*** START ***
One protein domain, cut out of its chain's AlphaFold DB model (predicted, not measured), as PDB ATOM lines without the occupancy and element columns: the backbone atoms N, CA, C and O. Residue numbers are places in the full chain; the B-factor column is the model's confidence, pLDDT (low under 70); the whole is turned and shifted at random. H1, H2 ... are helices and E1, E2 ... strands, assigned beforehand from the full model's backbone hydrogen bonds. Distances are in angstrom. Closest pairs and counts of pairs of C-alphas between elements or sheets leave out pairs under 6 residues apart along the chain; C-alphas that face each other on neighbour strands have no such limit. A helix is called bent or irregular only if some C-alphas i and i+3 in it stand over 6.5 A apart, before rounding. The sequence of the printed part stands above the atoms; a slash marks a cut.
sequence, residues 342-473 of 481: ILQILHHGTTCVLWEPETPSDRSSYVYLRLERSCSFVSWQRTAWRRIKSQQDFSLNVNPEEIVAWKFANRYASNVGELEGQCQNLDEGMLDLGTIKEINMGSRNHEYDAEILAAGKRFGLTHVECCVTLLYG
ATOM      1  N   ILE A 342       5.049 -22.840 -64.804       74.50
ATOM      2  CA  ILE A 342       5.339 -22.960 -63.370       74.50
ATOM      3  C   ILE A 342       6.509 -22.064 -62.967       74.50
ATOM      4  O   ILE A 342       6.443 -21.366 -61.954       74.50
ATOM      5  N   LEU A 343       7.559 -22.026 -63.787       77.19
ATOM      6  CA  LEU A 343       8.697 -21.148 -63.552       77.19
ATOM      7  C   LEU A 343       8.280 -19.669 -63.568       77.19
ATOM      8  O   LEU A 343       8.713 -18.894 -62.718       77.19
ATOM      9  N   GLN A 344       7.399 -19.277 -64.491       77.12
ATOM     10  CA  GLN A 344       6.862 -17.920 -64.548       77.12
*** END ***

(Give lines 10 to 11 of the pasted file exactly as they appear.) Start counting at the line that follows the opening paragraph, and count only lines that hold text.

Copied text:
ATOM      9  N   GLN A 344       7.399 -19.277 -64.491       77.12
ATOM     10  CA  GLN A 344       6.862 -17.920 -64.548       77.12